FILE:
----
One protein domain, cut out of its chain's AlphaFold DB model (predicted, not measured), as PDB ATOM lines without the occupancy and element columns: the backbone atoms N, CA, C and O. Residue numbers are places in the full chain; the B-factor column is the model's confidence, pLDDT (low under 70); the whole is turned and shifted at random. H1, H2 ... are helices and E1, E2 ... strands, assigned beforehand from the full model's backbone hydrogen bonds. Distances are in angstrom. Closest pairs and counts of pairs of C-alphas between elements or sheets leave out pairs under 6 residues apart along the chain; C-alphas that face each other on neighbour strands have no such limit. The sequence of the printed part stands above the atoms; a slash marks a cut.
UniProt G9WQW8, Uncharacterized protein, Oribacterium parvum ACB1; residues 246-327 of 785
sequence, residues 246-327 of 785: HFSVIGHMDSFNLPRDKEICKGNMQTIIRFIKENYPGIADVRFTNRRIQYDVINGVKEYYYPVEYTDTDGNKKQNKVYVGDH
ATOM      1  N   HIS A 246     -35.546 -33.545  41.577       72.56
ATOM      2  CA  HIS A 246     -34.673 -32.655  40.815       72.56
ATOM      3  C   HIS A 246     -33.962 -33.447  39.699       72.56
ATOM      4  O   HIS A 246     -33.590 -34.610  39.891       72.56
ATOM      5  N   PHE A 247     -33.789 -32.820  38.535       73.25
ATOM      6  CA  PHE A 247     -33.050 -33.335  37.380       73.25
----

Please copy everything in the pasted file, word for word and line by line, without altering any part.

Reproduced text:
One protein domain, cut out of its chain's AlphaFold DB model (predicted, not measured), as PDB ATOM lines without the occupancy and element columns: the backbone atoms N, CA, C and O. Residue numbers are places in the full chain; the B-factor column is the model's confidence, pLDDT (low under 70); the whole is turned and shifted at random. H1, H2 ... are helices and E1, E2 ... strands, assigned beforehand from the full model's backbone hydrogen bonds. Distances are in angstrom. Closest pairs and counts of pairs of C-alphas between elements or sheets leave out pairs under 6 residues apart along the chain; C-alphas that face each other on neighbour strands have no such limit. The sequence of the printed part stands above the atoms; a slash marks a cut.
UniProt G9WQW8, Uncharacterized protein, Oribacterium parvum ACB1; residues 246-327 of 785
sequence, residues 246-327 of 785: HFSVIGHMDSFNLPRDKEICKGNMQTIIRFIKENYPGIADVRFTNRRIQYDVINGVKEYYYPVEYTDTDGNKKQNKVYVGDH
ATOM      1  N   HIS A 246     -35.546 -33.545  41.577       72.56
ATOM      2  CA  HIS A 246     -34.673 -32.655  40.815       72.56
ATOM      3  C   HIS A 246     -33.962 -33.447  39.699       72.56
ATOM      4  O   HIS A 246     -33.590 -34.610  39.891       72.56
ATOM      5  N   PHE A 247     -33.789 -32.820  38.535       73.25
ATOM      6  CA  PHE A 247     -33.050 -33.335  37.380       73.25